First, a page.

Bronze Age settlement unearthed in Huntingdonshire village

A VILLAGE in west Huntingdonshire has been inhabited more or less continuously for 3,000 years, archaeologists have discovered.

A VILLAGE in west Huntingdonshire has been inhabited more or less continuously for 3,000 years, archaeologists have discovered.

Evidence of the three millennia-old settlement came to light as a result of a routine dig before four new homes are built by Little Stukeley-based SD Construction on a site in Thrapston Road, near Spaldwick church.

Excavation director Susan Clelland, from the charity Wessex Archaeology Limited, explained: “Before we started work there was little evidence of pre-historic settlement in the area. We now know that people have been living and working in Spaldwick since the Bronze Age.”

The excavators discovered a series of inter-cutting ditches and pits that have helped shed light on the origins of the village in the Bronze Age. By the Iron Age (approximately 2,500 years ago) a ditch surrounded the settlement. By this stage people were harvesting crops from adjacent fields, and mixed deciduous woodland was probably used for grazing animals such as pigs, she said.


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“By the late Roman period (approximately 1,800 years ago) the small-scale fields were expanded into much larger fields as enterprising landowners sought to maximise their investment.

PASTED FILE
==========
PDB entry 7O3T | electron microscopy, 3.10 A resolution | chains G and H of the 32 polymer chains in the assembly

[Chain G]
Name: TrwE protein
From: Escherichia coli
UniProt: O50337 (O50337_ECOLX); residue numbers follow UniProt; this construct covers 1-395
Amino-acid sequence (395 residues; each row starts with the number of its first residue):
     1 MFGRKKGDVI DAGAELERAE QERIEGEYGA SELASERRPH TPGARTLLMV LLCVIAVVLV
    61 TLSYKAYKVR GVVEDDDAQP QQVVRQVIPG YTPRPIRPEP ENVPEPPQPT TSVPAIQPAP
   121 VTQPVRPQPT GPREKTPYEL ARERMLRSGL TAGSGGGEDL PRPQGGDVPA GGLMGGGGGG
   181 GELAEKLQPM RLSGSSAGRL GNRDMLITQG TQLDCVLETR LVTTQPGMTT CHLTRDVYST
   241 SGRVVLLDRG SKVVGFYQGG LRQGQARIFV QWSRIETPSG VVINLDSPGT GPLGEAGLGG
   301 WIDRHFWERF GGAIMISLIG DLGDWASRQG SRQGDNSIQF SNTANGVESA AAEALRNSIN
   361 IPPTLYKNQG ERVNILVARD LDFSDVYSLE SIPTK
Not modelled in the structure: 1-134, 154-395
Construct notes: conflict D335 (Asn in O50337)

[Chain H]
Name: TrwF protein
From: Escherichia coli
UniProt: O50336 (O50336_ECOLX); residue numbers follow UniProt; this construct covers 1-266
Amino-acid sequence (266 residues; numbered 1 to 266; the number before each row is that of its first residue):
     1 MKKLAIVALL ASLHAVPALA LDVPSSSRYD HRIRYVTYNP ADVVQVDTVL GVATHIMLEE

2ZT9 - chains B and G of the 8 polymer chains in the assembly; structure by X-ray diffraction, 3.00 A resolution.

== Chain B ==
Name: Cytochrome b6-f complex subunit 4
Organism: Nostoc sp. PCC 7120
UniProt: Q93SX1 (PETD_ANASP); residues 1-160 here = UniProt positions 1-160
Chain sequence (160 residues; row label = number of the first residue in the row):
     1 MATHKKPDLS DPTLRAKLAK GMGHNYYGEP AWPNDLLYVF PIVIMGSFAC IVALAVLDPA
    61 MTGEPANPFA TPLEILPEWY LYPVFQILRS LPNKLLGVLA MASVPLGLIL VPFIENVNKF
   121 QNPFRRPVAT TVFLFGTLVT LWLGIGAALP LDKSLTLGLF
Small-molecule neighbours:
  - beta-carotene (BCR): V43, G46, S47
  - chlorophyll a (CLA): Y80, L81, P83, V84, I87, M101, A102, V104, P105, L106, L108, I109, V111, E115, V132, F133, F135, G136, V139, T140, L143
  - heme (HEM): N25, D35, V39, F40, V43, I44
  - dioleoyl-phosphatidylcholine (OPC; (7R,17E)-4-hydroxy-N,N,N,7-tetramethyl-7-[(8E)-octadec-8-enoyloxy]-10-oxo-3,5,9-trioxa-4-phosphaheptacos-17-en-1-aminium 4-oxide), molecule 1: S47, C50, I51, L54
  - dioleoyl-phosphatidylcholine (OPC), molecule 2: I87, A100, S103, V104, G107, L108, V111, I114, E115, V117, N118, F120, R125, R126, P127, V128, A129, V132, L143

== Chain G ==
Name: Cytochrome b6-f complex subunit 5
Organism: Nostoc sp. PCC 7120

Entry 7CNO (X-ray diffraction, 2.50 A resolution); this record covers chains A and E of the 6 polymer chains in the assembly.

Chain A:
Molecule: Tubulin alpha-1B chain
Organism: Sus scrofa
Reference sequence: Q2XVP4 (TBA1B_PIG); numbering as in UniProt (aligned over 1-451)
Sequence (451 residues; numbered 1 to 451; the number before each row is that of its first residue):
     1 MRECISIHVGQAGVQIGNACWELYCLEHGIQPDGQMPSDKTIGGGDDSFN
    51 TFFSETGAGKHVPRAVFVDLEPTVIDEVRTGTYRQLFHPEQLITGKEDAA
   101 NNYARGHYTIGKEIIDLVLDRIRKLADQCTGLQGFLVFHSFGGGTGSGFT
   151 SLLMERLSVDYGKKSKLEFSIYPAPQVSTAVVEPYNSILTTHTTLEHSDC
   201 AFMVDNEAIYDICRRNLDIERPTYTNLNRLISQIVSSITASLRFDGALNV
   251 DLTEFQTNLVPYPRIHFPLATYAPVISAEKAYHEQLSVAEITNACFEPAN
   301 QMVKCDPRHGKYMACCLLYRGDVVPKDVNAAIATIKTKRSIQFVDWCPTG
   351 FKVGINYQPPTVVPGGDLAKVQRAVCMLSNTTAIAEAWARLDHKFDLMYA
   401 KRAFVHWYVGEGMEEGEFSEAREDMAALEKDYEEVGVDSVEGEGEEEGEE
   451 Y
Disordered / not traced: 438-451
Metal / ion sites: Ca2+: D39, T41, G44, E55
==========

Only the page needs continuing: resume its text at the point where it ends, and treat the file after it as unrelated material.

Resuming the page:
“The focus of the village probably shifted during this period to a similar pattern visible today, with the site on the outskirts of the modern village.”

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She added that, during the mediaeval period (approximately 1,000 years ago), the site was on the edge of the current settlement, and a cluster of ovens found showed that it was used for industrial activity.

Finds from the site include domestic waste usually associated with settlement, such as pottery and animal bones, and a well-preserved bone comb was also discovered.

Brendon Wilkins, project manager for Wessex Archaeology, said: “Just as Spaldwick is an attractive place to settle today, it was also attractive to people from the pre-historic onwards. The excavation has been an excellent opportunity to investigate why people choose to live here and how those reasons changed over generations.”

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